Among the many feasts of Our Lady we find mentioned in an old Latin chronicle: “30 January, Our Lady of the Rose, at Lucca in Italy. Three roses were found in January in the arms of the statue of Our Lady there.”
Cardinal Newman says “Mary is the most beautiful flower ever seen in the spiritual world. It is by the power of God’s grace that from this barren and desolate earth there ever sprung up at all flowers of holiness and glory and Mary is the Queen of them all. She is the Queen of spiritual flowers and, therefore, is called the Rose, for the rose is called, of all flower, the most beautiful. But, moreover, she is the Mystical or Hidden Rose, for mystical means hidden.”
In the stately college of King’s Chapel, in Cambridge, England, one of the most renowned universities, built by Henry VIII in memory of his father, there can be discerned, hidden in one of the Tudor rose-bosses on the walls, a small head of Our Lady which somehow escaped observation, at the despoliation of images at the Protestant Deformation. Brother John, a clever carver, was hired to carve all of the roses; knowing of the King’s quarrel with the Pope, he secretly carved a tiny head of Mary, half-hidden within the rose petals in the upper tier of decorations, saying, “There you remain, Our Lady of the Rose, even if wicked men try to drive you and your Son from this Church.” His words came true, when the place was stripped of every trace of Faith, the diminutive head of the Mother of God still remained.
But a rose has thorns and so had the Mystical Rose – the sharpest for herself alone; so she could have compassion on our infirmities. Never did the breathE of evil spoil the splendour of this Mystical Rose; never did God’s lovely flower, the Madonna of the Rose, cease to give forth the sweet perfume of love and praise.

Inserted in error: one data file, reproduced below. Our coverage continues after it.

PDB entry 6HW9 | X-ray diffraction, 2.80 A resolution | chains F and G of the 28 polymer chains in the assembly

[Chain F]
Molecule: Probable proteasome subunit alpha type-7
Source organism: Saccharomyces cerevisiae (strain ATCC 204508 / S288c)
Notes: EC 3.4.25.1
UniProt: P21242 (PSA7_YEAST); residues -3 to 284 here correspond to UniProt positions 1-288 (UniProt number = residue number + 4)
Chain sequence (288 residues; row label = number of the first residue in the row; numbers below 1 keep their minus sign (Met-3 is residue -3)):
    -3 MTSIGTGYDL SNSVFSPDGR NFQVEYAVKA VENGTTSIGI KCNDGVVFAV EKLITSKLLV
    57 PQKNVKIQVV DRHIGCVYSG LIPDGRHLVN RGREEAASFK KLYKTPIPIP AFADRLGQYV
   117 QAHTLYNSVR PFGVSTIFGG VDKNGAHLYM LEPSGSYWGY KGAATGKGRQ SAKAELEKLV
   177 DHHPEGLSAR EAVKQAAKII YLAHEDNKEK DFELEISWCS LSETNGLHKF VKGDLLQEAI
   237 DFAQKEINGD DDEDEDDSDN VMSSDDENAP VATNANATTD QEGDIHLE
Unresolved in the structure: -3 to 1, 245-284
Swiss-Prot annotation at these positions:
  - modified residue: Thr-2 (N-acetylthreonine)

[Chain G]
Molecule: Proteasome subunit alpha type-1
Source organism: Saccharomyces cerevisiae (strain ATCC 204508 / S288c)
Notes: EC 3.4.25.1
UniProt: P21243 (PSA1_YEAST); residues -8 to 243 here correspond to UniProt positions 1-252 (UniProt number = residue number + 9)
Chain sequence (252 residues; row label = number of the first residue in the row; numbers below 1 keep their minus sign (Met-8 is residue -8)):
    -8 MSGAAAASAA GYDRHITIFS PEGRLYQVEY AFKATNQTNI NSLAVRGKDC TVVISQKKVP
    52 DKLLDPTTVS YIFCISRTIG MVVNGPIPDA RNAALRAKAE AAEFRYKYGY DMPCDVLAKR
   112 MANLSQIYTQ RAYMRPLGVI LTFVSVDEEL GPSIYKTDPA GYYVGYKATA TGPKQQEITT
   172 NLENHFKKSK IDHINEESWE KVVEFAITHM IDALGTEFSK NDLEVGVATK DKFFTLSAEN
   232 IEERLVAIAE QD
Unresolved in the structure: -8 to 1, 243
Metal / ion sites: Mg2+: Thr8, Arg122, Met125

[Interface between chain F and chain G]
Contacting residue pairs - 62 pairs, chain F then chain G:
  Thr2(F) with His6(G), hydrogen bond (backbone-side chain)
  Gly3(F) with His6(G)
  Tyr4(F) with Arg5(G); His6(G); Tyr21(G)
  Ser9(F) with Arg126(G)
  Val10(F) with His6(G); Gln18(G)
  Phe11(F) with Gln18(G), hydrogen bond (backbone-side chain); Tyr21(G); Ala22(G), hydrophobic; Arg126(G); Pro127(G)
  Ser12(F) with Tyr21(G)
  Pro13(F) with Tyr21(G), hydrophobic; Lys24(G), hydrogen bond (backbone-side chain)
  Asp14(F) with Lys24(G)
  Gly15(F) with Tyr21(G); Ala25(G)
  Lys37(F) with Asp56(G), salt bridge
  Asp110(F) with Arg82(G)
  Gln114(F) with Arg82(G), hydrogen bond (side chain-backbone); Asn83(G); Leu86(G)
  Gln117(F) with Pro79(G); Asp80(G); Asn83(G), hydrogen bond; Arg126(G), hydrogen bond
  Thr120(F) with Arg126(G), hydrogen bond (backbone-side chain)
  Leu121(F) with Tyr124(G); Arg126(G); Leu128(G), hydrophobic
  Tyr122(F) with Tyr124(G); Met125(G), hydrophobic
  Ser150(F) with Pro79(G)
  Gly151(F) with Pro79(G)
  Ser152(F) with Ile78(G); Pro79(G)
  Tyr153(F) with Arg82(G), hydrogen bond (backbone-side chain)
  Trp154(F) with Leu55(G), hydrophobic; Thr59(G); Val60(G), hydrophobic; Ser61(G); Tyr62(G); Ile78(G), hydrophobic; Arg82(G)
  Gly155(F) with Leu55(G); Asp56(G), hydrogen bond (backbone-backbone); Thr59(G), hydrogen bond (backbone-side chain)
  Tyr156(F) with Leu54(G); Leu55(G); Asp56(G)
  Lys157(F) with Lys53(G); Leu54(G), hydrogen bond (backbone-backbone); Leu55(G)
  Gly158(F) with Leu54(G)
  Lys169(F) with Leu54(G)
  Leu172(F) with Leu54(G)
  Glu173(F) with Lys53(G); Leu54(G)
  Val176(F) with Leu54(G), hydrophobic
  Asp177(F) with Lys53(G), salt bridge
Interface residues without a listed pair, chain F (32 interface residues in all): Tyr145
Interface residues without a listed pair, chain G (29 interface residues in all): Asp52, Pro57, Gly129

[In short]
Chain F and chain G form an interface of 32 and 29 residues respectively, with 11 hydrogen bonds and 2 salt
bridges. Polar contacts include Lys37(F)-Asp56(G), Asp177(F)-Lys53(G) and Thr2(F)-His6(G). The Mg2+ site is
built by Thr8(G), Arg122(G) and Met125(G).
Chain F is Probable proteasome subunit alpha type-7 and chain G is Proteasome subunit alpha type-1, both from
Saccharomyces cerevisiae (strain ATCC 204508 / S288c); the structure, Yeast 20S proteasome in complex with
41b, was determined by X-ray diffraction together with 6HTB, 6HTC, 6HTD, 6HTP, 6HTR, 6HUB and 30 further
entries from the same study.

“Mystical Rose, thou hast been hailed to shed they fragrance sweet, to flood our desert with thy perfume rare. We beg thee, daily kneeling at thy feet, let fall thy petals for our repose, shower upon us thy aroma, O thou Mystical Rose.”

St Aldegundis
St Alexander of Edessa
St Amnichad of Fulda
St Armentarius of Antibes
St Armentarius of Pavia
St Barsen
St Barsimaeus of Edessa
St Bathilde (c 626–680) Queen, Religious
Blessed Bronislaw Markiewicz SDB (1842-1912)

Bl Carmen Marie Anne García Moyon
St David Galván-Bermúdez (1881-1915) Martyr of the Mexican Revolution
Biography here: Felician of Africa
St Felix IV, Pope
Bl Francis Taylor
Bl Haberilla
St Hippolytus of Antioch
St Hyacintha of Mariscotti
Bl Margaret Ball
Bl Maria Bolognesi
St Martina of Rome
St Matthias of Jerusalem
St Mutien Marie Wiaux
St Paul Ho Hyob
St Philippian of Africa
St Savina of Milan
Blessed Sebastian Valfrè CO (1629-1710)
His Life:
St Theophilus the Younger
St Tôma Khuông
St Tudclyd
Bl Zygmunt Pisarski


Thought for the Day – 30 January

Thought for the Day – 30 January

A Christian, who seriously considers that he is to live here but a moment and will live eternally in the world to come, must confess that it is a part of wisdom to refer all his actions and views to prepare himself for that everlasting dwelling, which is his true country.   Our only and necessary affair is to live for God. to do His will and to sanctify and save our souls.   If we are employed in a multiplicity of exterior business, we must imitate St Bathilde, when she bore the whole weight of the state.   In all we do, God and His holy will must be always before our eyes and to please Him must be our only aim and desire.

Shunning the anxiety of Martha and reducing all our desires to this one of doing what God requires of us, we must with her call in Mary to our assistance.    In the midst of action, while our hands are at work, our mind and heart ought to be interiorly employed on God, at least virtually, that all our employments may be animated with the spirit of piety: and hours of repose must always be contrived to pass at the feet of Jesus, where in the silence of all creatures we may listen to His sweet voice, refresh in Him our wearied souls and renew our fervour.